Specialist SEN Solicitor
27th September 2021
You’ve always got to be as patient and flexible as possible…
One of the hardest things that we have to do as human beings is to just be patient enough to wait for things to happen naturally. Also, we sometimes have the inability to be flexible enough to just accept that things do not always go the way that we had planned them to (or in the way that we may have seen them happening in our heads), nor happen at the time that we wanted them to.
But, ironically, being patient and being flexible are also the greatest gifts we have as humans as well! For example, although we may really long for something to happen, which then doesn’t, we usually ultimately accept that it has not happened and just get on with things. In fact, it sometimes even goes further than this, as sometimes we say in hindsight afterwards, that we are actually relieved that some things did not turn out in the way that we had initially wanted them to and say things like: “It was a blessing in disguise”, or that: “You need to be careful about what you wish for”.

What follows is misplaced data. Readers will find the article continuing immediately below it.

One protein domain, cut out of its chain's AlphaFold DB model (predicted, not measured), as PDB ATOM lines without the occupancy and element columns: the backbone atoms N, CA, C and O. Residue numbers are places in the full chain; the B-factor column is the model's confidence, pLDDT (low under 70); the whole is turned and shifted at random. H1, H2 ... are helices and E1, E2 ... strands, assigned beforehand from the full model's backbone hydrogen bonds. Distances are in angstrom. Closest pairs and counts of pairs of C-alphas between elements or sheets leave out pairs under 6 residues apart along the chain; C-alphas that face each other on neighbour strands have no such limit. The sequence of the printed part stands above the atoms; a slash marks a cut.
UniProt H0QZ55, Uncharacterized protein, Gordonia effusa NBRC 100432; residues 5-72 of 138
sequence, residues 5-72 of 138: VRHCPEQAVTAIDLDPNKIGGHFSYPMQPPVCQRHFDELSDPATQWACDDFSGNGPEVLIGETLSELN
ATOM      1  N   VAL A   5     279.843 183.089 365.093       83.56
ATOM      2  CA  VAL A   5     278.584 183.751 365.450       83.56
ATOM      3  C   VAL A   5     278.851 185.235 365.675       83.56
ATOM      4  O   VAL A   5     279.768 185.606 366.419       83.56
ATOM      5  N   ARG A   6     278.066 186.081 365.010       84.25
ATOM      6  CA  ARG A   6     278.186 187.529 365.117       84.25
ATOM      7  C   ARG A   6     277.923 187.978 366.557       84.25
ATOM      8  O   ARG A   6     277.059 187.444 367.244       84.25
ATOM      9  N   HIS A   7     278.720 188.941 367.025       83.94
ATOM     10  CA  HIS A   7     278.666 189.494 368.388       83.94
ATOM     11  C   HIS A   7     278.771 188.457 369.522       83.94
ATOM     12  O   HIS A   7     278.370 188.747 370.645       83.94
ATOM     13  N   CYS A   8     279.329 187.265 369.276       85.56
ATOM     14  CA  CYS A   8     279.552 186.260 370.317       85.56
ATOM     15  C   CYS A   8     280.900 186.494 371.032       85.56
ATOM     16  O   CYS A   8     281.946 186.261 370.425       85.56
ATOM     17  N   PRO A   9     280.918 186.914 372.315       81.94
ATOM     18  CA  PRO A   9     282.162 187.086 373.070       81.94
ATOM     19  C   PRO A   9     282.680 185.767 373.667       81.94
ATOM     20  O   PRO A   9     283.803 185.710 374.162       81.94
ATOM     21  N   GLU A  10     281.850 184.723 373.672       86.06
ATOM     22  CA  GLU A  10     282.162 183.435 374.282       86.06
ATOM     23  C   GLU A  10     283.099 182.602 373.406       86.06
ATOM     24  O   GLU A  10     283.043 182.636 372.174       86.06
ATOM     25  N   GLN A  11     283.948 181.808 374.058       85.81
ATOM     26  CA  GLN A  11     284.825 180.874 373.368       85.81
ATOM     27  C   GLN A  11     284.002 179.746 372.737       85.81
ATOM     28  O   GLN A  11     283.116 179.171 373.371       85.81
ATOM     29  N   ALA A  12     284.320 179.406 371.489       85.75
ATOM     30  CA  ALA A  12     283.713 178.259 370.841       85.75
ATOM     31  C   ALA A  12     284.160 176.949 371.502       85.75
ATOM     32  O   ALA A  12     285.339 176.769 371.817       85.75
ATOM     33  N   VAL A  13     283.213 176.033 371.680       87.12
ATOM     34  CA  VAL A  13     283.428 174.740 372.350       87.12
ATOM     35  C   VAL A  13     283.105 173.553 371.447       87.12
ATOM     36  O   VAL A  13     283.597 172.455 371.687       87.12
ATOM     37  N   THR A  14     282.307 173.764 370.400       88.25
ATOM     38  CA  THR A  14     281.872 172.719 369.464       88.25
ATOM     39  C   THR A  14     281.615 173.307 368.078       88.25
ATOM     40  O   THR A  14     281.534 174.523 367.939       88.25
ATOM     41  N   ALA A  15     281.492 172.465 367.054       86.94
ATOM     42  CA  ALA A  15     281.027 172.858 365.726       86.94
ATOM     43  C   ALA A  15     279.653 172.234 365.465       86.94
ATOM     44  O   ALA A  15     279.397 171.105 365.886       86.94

A bit strange and contradictory, isn’t it?
We just have to remind ourselves that we always need to be patient enough to wait for things to happen in their own way and at their own time, yet still be flexible enough to get on with other things in the meantime. We also usually will wait for something we want and will also adapt to not having it, even though we want it. In fact, as I have said, sometimes something happens in the meantime that is better than what we had at first planned!
And just a last thought, other people, especially children, will always learn from our behaviours. Therefore, this means logically that if we do not show them that we are patient and flexible as often as we can, other people or children will then not be patient and flexible with us!
In this week's SEN Update, you will find sections entitled:
I know how busy everyone always is, so please feel free just to read the sections that are of interest to you or read everything; the choice is always yours.
It's been a bit of a quiet week for SEN News this past week.
What I did find is the new Guidance issued by the DfE (Department for Education) entitled: 'Promoting children and young people's mental health and wellbeing' whose webpage states:
"This document describes 8 principles of a whole school or college approach to promoting mental health and wellbeing which, if applied consistently and comprehensively, will help contribute towards protecting and promoting children and young people’s mental health and wellbeing.